The bottom line is that you're paying a LOT for the brand name.  If you like the product and can afford it, then go for it. But if you can don't need to spend this much money to get similar benefits.  
  • Thanks Randy! I kind of figured as much :(
  • @KALO6 I used to work at a salon hat sold Kerastase, which is under the L'Oreal umbrella and the formulas are practically the same... always made me sad that all the stylists convinced themselves it was necessary to spend that much. Stay strong and stay rational friend.
  •  "Stay strong and stay rational." I want T-shirts made with this. 
  • hahaha thanks @brainybimbo I will try to stay strong and rational haha

    Randy- We had an Oribe product rep come to the salon yesterday and she handed out a flyer that said all of their shampoos are formulated with only naturally derived sulfates. She said they did not add any "chemically produced surfactants". Is Sodium Laureth Sulfate and TEA-Lauryl Sulfate naturally derived?!
  • The fatty alcohol part (the "lauryl/laureth" part) can come from coconut oil, so in that sense those ingredients are naturally sourced. But a LOT of brands use coconut oil as the source of their surfactants so there's nothing unusual or special about it and it doesn't make the product work any better. It certainly doesn't justify a significantly higher price!
  • Randy, I really think you're missing a marketing opportunity by NOT making BB themed t-shirts and snapbacks.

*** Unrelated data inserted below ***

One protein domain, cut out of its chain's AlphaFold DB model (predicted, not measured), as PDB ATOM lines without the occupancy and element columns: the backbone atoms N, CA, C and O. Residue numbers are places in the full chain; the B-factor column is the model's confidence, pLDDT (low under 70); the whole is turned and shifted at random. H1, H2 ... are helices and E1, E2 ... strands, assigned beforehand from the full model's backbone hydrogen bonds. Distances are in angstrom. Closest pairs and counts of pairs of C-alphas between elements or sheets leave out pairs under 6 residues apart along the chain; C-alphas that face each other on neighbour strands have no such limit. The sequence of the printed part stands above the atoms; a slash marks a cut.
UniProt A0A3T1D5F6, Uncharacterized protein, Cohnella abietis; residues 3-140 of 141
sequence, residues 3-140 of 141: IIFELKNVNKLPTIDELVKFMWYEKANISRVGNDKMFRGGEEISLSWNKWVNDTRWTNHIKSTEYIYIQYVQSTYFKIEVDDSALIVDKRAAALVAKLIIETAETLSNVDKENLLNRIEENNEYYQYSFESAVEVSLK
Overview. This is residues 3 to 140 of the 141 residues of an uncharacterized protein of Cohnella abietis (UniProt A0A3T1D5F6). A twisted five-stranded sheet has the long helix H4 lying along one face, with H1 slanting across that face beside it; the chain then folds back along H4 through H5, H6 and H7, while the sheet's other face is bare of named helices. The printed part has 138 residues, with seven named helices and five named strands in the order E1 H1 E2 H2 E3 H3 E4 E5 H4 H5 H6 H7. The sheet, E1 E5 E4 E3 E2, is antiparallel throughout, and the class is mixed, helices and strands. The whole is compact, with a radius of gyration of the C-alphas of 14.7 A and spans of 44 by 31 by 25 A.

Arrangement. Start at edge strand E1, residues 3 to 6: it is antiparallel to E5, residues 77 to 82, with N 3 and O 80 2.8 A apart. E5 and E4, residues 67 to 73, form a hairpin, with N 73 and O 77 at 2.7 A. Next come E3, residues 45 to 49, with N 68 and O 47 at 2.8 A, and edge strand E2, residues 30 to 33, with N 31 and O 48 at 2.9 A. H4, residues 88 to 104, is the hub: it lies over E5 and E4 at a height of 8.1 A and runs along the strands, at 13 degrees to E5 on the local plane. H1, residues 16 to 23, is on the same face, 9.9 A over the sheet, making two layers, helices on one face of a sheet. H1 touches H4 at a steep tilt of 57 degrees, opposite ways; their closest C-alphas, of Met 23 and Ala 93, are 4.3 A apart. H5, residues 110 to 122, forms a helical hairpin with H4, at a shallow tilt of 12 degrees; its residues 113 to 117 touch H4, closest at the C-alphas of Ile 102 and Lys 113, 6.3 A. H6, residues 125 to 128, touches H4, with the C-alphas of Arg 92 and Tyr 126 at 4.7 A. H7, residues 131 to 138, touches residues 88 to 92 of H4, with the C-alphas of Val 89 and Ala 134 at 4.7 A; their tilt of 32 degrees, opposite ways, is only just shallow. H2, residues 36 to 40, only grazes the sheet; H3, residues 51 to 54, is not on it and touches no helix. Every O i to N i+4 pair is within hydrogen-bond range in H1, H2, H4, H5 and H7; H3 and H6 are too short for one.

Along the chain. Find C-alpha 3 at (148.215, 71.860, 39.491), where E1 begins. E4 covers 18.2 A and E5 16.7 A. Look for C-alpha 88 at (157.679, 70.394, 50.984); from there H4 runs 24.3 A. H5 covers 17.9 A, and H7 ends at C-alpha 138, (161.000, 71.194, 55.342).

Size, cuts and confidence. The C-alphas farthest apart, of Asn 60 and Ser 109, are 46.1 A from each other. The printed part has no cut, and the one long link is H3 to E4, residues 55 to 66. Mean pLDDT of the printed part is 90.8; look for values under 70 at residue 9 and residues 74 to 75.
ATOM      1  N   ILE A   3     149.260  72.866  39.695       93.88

You are more than welcome to use my quote, I promise I won't sue for copyright infringement. But I would buy and wear the t-shirt so I could show off my slogan skills, which are plentiful. (by the way, if you ever get the time, google "Give Good Face", they have some of the most amusing and hilarious t-shirt slogans related to makeup artistry).
  • Okay, this may make me sound really out of touch but what the heck is a "snapback?" (I could just Google it but I never like to miss an opportunity to drive more discussions in the Forum.)
  • Snapbacks are what used to be called ballcaps. So similar to how many people wear ballcaps with their favorite team logo, I would be happy to wear one with some sort of Beauty Brains insignia.
    Forget google, when it comes to silly newfangled lingo, I am more than happy to share.
  • I want to take a hair styling course and I will unashamedly tell them the expensive hair products are not better because I choose science over a few extra bucks from commissions. Although I do believe many stylists honestly believe that expensive is better especially when they have taken courses sponsored by one the brands.
  • If you ever work at a hair salon, rozy, tell your customers that high-end shampoos = price gouging!
  • I will. I swear I will I will never lie to them because I know better. I couldn't have that on my conscious.
  • Rozy that's a quick way to lose your job at any salon you might work at. Product sales are the most profitable part of the hair salon business model and no salon owner will let you say that to her clients and get away with it.

    Additionally, at most salons your job performance is partially evaluated based on how much product you sell. If your salon owner feels you don't sell enough product (even if she never hears you bad mouth) you risk losing your job.
  • Yeah, brainy's right. I've never worked at a salon before, but from a business perspective it makes sense.

    You just get tired of this kind of hype after a while.